A fixture in Kentucky Derby follow-ups, “new shooters” identifies Preakness participants that did not run at Churchill Downs on the first Saturday in May.
New losers is more apropos.
Only three times in the last 27 years has the Preakness winner missed the Derby and that includes Rachel Alexandra crushing fillies in the Kentucky Oaks the day before the 2009 Derby and beating the boys 15 days later.
Since 2007, American Pharoah (2015), California Chrome (2014), I’ll Have Another (2012), and Big Brown (2008) have won the first two legs of the Triple Crown. Other than those four and the filly, recent Preakness winners and their Derby finish:
2016 — Exaggerator, second.
2013 — Oxbow, sixth.
2011 — Shackleford, fourth.
2010 — Lookin at Lucky, sixth.
2007 — Curlin, third.
So, what to make of the Derby also-rans back for the Preakness and the five Preakness runners on the sideline during the Derby?
Three weeks prior to Always Dreaming’s victory in the Derby, Senior Investment won a stakes and trainer Ken McPeek mentioned the Preakness as a next-race possibility. The day after the Derby, he confirmed the plan, saying Always Dreaming was the only Derby runner that impressed him. Other than the April 15 race, Senior Investment has won a maiden race in New Orleans and an allowance race at Oaklawn Park in six starts.
Also in the Derby aftermath, trainer Doug O’Neill said he planned to enter Term of Art in the Preakness. “We think he has classic-type ability and we’re going to roll the dice,” he said, referring to a horse that has not finished better than third in four stakes this year.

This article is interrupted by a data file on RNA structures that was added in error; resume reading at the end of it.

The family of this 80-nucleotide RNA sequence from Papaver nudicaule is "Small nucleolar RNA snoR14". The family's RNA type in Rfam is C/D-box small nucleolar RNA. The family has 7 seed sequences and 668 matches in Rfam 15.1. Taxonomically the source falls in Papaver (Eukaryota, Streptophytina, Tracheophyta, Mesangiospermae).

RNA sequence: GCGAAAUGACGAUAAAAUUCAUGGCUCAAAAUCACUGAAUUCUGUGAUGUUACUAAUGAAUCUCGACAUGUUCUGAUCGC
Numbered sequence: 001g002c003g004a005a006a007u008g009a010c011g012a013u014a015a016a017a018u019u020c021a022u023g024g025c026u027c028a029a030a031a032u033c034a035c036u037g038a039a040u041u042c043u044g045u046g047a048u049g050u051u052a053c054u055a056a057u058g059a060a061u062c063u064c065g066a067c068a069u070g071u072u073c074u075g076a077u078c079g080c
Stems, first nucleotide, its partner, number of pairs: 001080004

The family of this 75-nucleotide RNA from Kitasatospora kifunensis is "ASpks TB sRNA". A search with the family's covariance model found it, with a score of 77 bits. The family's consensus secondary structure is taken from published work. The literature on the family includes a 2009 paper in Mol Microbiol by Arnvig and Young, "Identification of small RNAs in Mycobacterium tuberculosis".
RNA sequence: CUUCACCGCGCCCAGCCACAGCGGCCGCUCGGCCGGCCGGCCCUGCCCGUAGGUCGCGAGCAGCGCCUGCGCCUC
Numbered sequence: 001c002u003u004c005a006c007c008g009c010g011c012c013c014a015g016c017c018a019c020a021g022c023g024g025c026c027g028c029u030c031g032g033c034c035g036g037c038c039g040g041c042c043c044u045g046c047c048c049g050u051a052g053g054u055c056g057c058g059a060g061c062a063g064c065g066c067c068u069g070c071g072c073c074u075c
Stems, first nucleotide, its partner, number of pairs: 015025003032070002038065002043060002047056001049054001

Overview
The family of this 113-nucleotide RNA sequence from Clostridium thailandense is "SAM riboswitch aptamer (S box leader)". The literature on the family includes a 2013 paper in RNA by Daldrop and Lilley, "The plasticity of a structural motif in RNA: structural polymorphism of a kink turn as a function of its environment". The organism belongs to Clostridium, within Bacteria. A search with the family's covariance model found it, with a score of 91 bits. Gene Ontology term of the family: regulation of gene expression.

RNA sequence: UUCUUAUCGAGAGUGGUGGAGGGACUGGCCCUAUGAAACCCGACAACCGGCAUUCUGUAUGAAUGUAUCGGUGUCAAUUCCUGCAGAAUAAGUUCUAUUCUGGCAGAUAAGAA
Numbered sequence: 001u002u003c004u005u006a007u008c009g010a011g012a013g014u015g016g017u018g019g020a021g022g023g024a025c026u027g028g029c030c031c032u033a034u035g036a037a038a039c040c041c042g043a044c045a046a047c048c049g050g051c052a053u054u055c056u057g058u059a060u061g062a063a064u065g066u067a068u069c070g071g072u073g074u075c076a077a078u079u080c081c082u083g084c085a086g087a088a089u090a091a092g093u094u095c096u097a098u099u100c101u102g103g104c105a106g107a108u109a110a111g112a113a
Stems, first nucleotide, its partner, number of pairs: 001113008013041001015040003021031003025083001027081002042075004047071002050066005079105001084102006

Multiplier will get some attention on Saturday because his winning time in the Illinois Derby time was super fast, but even cheap horses ran fast that day at Hawthorne and his speed figure was a mundane 88. Winning the Derby, Always Dreaming earned a 102, a difference of about eight lengths.
Among those new to the Preakness, one with Oaklawn ties is worth a second look.
Beaten a half-length in the Arkansas Derby by Classic Empire, a solid second choice in the Preakness wagering, Conquest Mo Money was not eligible for the Triple Crown races and his owner passed on paying $200,000 to run at Churchill. But, Tom McKenna forked over $150,000 to run his horse in Baltimore. Unraced at 2, Conquest Mo Money has two first and two seconds in four starts.
Personally, he is the most attractive of the fresh faces and that brings the discussion back to Derby runners.
Deservedly, Always Dreaming will be the solid favorite, and Classic Empire will get the support of many because of his determined fourth at Churchill after a troubled trip.
For those investing in an exacta box, either guts or stupidity is necessary to exclude both favorites and remember the bettors’ choice has won the Preakness on 72 of 141 occasions.
The Preakness comes down to whether Always Dreaming duplicates his Derby effort. If so, Triple Crown talk begins. Non-believers embrace the fact that Always Dreaming trainer Todd Pletcher abhors running horses after a short layoff and that the colt was never confronted in the Derby or the Florida Derby.
Amateur horseplayers who invest minimally and include a favorite in exacta boxes must also incorporate at least one “price” horse to make the wager potentially worthwhile. To that end, blaming the sloppy track at Churchill for the lackluster performance of Gunnevera is convenient. A confirmed closer, he might have double-digit odds.
The track condition might also excuse Hence’s 11th-place finish at Churchill. The winner of a maiden race at Oaklawn, but ninth in the Southwest, Hence won the Sunland Derby prior to Kentucky. He would be easy to dismiss if not in the care of Steve Asmussen, Oaklawn’s eight-time leading trainer.
For Oaklawn partisans, one option is to box three or four that competed in Arkansas. With that approach, Classic Empire is a must use.
Harry King is sports columnist for GateHouse Media’s Arkansas News Bureau. Email: firstname.lastname@example.org